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Why is Congress Promoting Global Hunger?

June 5, 2014

Spending ShowdownCongress is considering re-imposing requirements that at least three-quarters of all US food aid be transported on American flagged ships. The requirement, which had been reduced to half of all US food aid by the Obama administration last year, is effectively a $75 million subsidy to the US maritime industry. By requiring that American food aid be transported on US-flagged ships, the law would increase the cost of delivering food aid dramatically and slow delivery times, effectively denying food aid to an estimated 2 million recipients around the world.

Now food aid has lots of problems. In can undermine production in recipient countries, depressing prices for local farmers. Food aid shipped from the United States—regardless of the requirement to ship on US-flagged vessels—is almost always more expensive than purchasing food in the region. And US policy makers have long been clear that the primary purpose of US food aid programming was to protect American farmer and American industry. The US Agency for International Development (USAID) noted that it cost roughly $1,188 per metric ton to purchase and ship food aid from the United States to recipient countries, but only $929 per metric ton to purchase food locally or regionally and distribute it to recipients. The roughly 20 percent savings found through local and regional sourcing—a process known as Local and Regional Purchasing, or LRP—would mean roughly 20 percent more food aid purchased and delivered for the same cost. The requirement that US food aid be shipped on US-flagged vessels represents the most egregious form of hidden subsidies. It increases the cost of delivering food aid, according to some estimates, by as much as 40 percent.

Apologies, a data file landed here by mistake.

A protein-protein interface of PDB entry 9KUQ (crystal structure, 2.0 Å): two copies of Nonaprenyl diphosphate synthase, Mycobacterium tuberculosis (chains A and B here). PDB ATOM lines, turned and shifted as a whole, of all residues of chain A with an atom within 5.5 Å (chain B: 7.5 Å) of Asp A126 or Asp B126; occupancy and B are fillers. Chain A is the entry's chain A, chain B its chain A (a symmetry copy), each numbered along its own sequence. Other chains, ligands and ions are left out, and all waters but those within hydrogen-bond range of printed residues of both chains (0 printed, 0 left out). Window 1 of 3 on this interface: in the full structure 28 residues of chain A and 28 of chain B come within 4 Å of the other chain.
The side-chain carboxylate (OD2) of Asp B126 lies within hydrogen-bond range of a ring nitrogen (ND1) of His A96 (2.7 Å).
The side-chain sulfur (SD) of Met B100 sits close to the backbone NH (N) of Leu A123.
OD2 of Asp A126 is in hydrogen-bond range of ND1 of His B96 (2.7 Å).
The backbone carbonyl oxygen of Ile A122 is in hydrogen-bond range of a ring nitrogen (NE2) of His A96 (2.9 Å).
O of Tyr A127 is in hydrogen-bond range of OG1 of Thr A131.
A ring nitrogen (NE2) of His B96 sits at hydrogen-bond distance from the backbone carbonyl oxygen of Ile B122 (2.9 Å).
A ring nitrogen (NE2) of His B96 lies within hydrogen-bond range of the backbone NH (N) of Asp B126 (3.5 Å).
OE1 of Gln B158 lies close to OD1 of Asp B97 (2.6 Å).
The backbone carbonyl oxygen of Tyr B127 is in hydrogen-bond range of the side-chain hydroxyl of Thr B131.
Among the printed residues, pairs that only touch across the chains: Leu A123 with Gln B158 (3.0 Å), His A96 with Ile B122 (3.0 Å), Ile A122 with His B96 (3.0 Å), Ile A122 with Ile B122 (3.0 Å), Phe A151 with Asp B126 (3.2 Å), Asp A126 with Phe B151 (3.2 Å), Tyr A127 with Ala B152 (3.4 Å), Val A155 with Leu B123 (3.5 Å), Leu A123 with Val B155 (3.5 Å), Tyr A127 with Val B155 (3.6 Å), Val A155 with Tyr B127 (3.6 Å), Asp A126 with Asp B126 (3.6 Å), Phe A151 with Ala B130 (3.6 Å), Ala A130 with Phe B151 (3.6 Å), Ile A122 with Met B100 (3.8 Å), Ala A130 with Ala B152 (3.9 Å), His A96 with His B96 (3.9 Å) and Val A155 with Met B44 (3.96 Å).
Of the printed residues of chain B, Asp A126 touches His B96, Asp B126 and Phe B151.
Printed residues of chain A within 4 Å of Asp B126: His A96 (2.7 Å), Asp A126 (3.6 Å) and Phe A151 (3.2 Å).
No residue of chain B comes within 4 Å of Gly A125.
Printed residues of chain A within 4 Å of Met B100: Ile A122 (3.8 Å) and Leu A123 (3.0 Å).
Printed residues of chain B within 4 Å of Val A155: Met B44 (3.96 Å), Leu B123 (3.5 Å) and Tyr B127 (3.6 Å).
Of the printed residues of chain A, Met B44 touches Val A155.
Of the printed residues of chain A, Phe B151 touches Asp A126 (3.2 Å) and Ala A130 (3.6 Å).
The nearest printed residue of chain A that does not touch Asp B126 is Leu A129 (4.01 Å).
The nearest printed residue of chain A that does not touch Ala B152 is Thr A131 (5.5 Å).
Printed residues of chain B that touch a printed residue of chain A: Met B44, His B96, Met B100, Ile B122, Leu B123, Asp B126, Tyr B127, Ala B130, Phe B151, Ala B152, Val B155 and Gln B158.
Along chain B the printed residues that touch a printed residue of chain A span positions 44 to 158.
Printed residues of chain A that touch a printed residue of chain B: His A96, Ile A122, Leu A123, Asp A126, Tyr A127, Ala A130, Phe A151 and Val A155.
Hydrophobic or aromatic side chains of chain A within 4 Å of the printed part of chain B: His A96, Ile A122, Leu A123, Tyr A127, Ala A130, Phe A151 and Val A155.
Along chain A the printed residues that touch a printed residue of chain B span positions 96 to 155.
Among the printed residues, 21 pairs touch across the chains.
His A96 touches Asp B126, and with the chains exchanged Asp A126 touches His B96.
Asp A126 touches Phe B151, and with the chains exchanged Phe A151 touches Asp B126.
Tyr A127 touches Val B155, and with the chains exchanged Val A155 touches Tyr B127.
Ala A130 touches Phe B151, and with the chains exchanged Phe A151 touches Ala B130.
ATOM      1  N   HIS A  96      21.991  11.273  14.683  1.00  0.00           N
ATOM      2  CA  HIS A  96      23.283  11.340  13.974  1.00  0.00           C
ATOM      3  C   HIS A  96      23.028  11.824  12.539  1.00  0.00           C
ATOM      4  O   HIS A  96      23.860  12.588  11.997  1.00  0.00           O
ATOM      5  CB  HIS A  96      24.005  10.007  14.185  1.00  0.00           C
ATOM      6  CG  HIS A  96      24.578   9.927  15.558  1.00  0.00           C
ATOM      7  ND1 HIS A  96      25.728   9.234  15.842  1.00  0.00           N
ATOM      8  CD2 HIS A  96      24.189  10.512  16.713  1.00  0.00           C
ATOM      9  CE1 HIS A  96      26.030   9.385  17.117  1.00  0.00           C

Defenders of the requirement argue that it’s necessary to ensure military readiness; that providing this hidden subsidy to US cargo vessels helps ensure that a fleet of cargo vessels would be available if the United States needed them for war. But the Defense Department has already rejected that claim,noting in a letter to Congress last year that most of the cargo vessels used to ship US food aid are too old, inefficient, and slow to be useful to the military. Studies by both the Department of Homeland Security and the Government Accountability Office support the Department of Defense’s conclusion.

The House of Representatives voted to approve the provision as part of the Coast Guard and Maritime Transportation Act (HR4005). That bill is now being considered by the Senate’s Commerce, Science, and Transportation Committee.  So write your Senators and tell them to oppose the “cargo preference” requirement in the Coast Guard and Maritime Transportation Act. Defeating that measure will go a long way to helping ensure 2 million more people are fed.

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